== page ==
On the eighth day, when God was handing out whining privileges, he came upon Jeannette Walls and said, "For you, an unlimited lifetime supply."
Apparently, Walls declined His kind offer.
Best known as MSNBC's "Scoop" gossip columnist, the glamorous Walls is more recently author of the blockbuster memoir "The Glass Castle." If anyone of our age has a claim to self-pity or a right to complain, Walls surely has few competitors.
Instead, she's a human smackdown for people obsessing about life's unfairness. Distilling Walls' more eloquent words, her story's moral might go something like this:
Life's hard, it ain't fair, grow up.
On a higher plane, her book is a testament to the resilience of the human spirit, the power of forgiveness, and the recently faded truth that family love trumps all else - including the best government programs, the latest mood-altering pill, or the most empathetic therapy group.
After talking to Walls, I can say without fear of contradiction that she hasn't wasted a nanosecond examining the depths of her navel. Rather, she has gathered the tattered threads of her impoverished childhood and spun the sort of golden life to which lesser mortals feel entitled.
Walls' story begins with one of those throat-clutching, Good-God-Martha! leads about which journalists fantasize: "I was sitting in a taxi, wondering if I had overdressed for the evening, when I looked out the window and saw Mom rooting through a Dumpster."
Suffice it to say, one does not stop reading there.
Walls then recounts a picaresque childhood under the misguided lights of her father Rex - a brilliant, visionary, vagabond drunk who gives his children stars for Christmas (they pick one from the desert sky under which they sleep on blankets) and promises to build a glass castle someday - and mother Rose Marie, an artist who never sells a painting, yet sustains a Maynard G. Krebs aversion to steady work.
Told from the perspective of the child she was, Walls' memoir reads like a protective services file, almost too bad to be true. She and her three siblings forage for food in garbage cans, wear ragged clothes without buttons, share 4 inches of water to bathe once a week, sleep in cardboard boxes, fend off various randy relatives, and learn the art of "skedaddle" - skipping town when bills come due.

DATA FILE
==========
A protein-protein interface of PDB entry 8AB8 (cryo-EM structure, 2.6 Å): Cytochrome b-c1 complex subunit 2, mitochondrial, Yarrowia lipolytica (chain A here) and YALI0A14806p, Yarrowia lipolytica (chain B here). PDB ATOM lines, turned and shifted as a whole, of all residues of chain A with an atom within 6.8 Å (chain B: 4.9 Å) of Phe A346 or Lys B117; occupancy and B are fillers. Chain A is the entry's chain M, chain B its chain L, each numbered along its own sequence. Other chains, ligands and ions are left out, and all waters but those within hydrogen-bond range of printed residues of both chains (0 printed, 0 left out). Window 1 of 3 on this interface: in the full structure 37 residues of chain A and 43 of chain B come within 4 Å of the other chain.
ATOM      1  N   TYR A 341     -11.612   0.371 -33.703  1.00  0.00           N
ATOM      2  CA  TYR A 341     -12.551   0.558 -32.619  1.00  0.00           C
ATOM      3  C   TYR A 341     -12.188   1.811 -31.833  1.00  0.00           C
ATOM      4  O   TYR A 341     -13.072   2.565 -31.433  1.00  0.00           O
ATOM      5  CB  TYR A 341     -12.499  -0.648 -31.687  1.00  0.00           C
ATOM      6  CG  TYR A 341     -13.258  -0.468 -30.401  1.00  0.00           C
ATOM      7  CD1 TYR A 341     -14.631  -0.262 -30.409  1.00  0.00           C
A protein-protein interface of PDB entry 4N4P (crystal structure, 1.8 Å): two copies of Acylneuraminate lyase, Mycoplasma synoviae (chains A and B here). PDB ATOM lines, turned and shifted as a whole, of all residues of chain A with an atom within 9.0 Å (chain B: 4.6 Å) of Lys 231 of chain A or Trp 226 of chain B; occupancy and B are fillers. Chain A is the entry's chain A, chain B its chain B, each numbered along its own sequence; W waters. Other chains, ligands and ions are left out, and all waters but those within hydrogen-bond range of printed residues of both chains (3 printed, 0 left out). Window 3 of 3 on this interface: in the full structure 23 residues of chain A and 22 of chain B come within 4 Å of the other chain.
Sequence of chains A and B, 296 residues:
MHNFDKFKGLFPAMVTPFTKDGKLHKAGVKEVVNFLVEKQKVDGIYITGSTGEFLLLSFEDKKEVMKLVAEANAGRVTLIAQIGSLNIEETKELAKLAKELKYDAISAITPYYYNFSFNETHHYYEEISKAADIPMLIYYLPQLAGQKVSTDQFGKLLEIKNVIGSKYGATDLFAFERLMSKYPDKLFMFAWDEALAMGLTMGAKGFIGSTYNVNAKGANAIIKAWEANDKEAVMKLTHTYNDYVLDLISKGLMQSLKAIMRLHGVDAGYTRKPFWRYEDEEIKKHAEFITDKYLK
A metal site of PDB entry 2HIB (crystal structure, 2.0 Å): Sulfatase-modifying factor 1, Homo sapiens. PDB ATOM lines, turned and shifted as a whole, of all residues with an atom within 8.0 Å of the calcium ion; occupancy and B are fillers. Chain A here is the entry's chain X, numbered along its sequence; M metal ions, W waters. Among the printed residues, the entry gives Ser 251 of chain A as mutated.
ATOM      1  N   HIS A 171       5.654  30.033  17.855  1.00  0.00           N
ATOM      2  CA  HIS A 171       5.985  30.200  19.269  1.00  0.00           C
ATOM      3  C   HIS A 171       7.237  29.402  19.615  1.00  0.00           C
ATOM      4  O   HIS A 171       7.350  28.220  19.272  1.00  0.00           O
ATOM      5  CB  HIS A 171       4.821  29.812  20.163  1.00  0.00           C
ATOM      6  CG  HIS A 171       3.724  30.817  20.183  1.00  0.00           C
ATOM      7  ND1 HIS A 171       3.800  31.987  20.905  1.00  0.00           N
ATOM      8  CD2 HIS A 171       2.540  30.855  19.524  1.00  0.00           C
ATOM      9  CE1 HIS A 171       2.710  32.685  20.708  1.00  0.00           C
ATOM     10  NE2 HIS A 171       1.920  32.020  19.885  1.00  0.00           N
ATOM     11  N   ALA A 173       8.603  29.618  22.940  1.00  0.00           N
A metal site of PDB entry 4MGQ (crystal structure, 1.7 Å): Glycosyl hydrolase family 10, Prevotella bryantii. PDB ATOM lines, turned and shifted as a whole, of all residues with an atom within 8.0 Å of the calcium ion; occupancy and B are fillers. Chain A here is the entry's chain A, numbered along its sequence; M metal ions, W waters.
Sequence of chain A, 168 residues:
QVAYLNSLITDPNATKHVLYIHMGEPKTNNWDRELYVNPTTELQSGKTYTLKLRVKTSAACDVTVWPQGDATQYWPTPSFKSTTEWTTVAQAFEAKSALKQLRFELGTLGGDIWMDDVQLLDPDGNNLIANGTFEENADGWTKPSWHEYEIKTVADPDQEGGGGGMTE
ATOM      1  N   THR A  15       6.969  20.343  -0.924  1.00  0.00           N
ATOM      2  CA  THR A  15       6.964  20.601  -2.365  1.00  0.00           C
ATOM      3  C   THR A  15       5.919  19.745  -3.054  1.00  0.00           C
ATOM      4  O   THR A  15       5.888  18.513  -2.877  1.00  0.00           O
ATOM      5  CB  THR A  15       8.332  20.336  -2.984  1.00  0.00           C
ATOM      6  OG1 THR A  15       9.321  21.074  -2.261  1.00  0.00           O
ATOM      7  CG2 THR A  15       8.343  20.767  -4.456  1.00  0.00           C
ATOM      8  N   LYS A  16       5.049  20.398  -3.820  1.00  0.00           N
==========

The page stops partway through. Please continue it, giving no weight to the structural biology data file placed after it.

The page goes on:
Walls' mother maddeningly characterizes these homeless periods as "adventures" and proudly confesses to being an "excitement addict." Daddy Rex, meanwhile, drinks, wanders, and steals the children's money. In one of his less charming moments, he uses 13-year-old Jeannette to distract a groping greaseball in a bar while he takes him for $80 at the pool table.
With just those facts, most would dial 911 for intervention, and send Walls to foster care and therapy. After treating you to a belly laugh, Walls would scoff at the notion. For starters, she's too busy for therapy and otherwise too much in love with her wacky parents - especially Rex, who called his daughter "Mountain Goat" - to understand your point.
What Walls did understand early on was that life is what you make it. Thus, at 17 she abandoned her family's three-room West Virginia shanty and took a bus to New York City, where she finished high school, got scholarships to Barnard, wound up working for Esquire and New York magazines, and now for MSNBC.
Moreover, life is never as simple as the mere facts, and the human spirit, like love, can't be quantified. The soul of Walls' book isn't about Dumpsters, or hunger, or sexual molestation. It's about survival, transcendence, family love and the balm of humor.
My favorite scene has Walls and her father lying on the front porch with Rex pointing out that their house rests on the highest point in town and, though it leans, leaks and has no plumbing, is immune from the floods that plague everyone else. The trick to real estate, he intones, is "location, location, location." Whereupon the two erupt into gales of laughter.
The trick to Walls' life, she says, was love.
"My father was such a scoundrel, but I loved him dearly and never had any doubt in my mind that he loved me."
For that statement alone, fathers' groups soon will be erecting statues of Walls. While no sane person would endorse the Wallses' parenting model, there's more to growing up than having 23 pairs of sneakers, as Walls puts it.
Sometimes our best stuff comes from our worst days. And besides, says Walls, sounding exactly like her mother: "Every bad situation has a good aspect to it."
It's all in how you look at it.